When a really bad thing happens to children unexpectedly, the event can change them forever. As a child psychologist, I see firsthand what that means. Traumatized children often try to avoid thinking about a terrifying ordeal, but the horrible experience nevertheless replays itself in their minds and, as a consequence, in their lives. Sometimes this happens in immediate, obvious, and direct ways: bad dreams at night, phobias during the day. Other times, the traces of trauma can be delayed, subtle, indirect, and symbolic.
An example: One of my patients, Jeff, repeatedly acted out the same scenario with his action figures. A great battle ensued between the evil warriors and the superheroes. The battle reached the top of a castle where eventually the evil warriors were thrown over the parapet and died.
We might dismiss such play as typical for young boys. Except that for this boy the action, especially the tenacious repetitive nature of it, seemed to have special significance. In July 2001 he dined with his family at Windows on the World, the revolving restaurant atop the World Trade Center. He now struggled to integrate this memory with the horrible reality of the collapse of the very structure where he enjoyed himself on vacation. A place of joy transmogrified into a death trap. The same battle scenario went on for months. Jeff’s dark demeanor during this play was in stark contrast to his pre-traumatic joyful mood during play. His play embodied the three distinct qualities of a symbolic post-traumatic reenactment: It was long-lasting, repetitive, and grim.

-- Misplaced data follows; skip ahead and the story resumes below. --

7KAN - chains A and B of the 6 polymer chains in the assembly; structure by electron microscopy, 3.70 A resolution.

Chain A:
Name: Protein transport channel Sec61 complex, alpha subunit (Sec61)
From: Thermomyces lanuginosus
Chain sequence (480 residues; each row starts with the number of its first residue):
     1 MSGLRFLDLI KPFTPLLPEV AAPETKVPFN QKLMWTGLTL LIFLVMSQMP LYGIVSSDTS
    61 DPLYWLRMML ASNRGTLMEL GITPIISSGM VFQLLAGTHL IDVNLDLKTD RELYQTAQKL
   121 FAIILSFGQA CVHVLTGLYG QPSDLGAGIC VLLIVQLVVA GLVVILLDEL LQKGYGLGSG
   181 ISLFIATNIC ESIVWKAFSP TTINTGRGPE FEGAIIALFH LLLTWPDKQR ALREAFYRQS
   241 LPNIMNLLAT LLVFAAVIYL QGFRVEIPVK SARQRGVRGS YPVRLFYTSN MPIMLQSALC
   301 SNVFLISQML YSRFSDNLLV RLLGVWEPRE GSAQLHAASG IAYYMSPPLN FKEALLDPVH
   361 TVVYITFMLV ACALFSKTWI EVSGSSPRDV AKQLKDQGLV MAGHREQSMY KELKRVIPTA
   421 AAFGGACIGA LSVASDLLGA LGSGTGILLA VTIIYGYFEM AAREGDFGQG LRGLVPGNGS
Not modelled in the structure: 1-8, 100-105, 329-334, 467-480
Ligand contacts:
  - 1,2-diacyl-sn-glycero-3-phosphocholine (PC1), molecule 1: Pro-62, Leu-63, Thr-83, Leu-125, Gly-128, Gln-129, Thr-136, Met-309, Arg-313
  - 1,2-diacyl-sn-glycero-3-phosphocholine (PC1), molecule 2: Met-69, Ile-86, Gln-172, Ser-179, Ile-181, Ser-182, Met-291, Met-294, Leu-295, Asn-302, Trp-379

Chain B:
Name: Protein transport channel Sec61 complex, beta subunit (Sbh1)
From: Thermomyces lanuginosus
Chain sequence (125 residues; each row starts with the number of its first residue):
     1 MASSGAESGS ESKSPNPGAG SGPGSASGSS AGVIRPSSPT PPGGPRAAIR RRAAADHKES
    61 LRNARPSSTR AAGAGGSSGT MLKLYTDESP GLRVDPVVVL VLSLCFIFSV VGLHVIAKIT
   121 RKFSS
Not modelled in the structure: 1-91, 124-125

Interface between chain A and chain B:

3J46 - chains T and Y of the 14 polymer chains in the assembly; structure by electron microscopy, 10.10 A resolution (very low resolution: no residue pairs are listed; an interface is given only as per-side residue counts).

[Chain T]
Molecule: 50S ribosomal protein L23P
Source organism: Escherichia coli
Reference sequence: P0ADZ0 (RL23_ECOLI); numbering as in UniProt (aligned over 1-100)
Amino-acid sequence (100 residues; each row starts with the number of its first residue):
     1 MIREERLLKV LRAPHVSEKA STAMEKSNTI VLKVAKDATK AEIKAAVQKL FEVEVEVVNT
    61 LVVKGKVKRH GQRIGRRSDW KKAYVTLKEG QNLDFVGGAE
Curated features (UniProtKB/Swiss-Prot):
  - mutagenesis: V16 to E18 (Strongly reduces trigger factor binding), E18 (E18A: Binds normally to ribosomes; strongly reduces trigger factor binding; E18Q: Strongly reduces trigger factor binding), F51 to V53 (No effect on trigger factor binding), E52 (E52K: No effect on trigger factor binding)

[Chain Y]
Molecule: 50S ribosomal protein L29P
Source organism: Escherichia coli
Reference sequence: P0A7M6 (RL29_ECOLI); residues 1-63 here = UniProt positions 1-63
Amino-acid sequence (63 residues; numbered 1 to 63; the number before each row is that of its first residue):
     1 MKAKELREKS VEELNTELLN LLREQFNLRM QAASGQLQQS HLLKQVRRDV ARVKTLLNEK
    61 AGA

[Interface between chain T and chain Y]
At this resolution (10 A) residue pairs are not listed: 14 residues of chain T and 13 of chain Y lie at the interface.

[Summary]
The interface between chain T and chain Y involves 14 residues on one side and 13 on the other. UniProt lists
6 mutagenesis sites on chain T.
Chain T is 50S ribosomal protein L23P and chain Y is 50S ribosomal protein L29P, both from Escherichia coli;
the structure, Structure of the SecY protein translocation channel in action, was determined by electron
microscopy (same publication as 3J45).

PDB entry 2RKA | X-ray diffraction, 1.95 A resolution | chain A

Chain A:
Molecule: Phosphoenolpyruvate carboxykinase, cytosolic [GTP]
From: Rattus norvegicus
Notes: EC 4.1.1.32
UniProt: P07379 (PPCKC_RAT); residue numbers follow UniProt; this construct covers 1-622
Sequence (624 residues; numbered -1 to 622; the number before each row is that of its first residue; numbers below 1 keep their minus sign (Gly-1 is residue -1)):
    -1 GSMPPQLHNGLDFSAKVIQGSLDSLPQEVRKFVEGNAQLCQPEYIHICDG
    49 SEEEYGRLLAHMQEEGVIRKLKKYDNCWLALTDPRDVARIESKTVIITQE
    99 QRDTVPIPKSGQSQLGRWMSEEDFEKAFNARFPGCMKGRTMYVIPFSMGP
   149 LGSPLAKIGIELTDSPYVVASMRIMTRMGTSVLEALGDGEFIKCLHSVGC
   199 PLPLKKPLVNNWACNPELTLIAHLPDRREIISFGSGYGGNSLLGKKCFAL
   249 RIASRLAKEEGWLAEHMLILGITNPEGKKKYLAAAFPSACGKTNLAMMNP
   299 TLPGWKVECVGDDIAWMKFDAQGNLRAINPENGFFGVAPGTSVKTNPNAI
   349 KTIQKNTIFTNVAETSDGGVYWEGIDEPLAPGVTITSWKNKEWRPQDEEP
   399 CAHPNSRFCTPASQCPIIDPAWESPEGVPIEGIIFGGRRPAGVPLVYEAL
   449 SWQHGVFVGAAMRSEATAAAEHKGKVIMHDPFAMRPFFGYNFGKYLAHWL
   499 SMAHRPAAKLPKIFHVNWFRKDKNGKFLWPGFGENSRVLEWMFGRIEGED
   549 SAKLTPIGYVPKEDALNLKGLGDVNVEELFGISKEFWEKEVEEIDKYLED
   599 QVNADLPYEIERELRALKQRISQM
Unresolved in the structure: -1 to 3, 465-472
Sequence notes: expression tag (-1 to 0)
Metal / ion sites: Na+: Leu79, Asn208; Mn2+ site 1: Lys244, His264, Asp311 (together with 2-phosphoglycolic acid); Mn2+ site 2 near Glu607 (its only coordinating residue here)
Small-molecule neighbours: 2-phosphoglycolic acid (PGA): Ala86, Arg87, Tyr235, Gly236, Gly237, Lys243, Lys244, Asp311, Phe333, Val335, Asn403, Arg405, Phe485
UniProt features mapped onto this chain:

Early psychologists who studied trauma were concerned about its negative effects, and not surprisingly that is what they learned about. But more recent studies have searched for positive outcomes of trauma and have learned what novelists and historians have known for generations: Many people draw strength from adversity. They take inspiration from their suffering. They transcend their traumas and become better people.
Reenactments of childhood traumas can benefit the rest of us when they reverberate in creative pursuits that go beyond children’s play, such as in art. Horrors from youth creep into an adult’s artwork in the form of recurring themes, literal re-creations of the original terrifying events, and pervasive dark tones. The result sometimes provides entertainment that appeals to a broad audience. But post-traumatic reenactments speak more personally to audience members who also have experienced trauma.
Years ago I became aware that a particular superhero, who has entertained millions of people, had special appeal to the traumatized children who visited my office. I had a hunch that a trauma had inspired the creation of this superhero. See if you think my hunch was correct.
The Dark Night
His pals nicknamed him “Doodler” because he was constantly drawing pictures. His pals had nicknames, too—they were fellow members of a neighborhood club know as “The Zorros,” an appellation that a young Robert Kahn had chosen, inspired by the cinematic crusader for justice played by Douglas Fairbanks, Sr. The Zorros’ clubhouse was built with wood stolen from the neighborhood lumber yard—a place whose many nooks and crannies made it the location of choice for their games of hide-and-seek.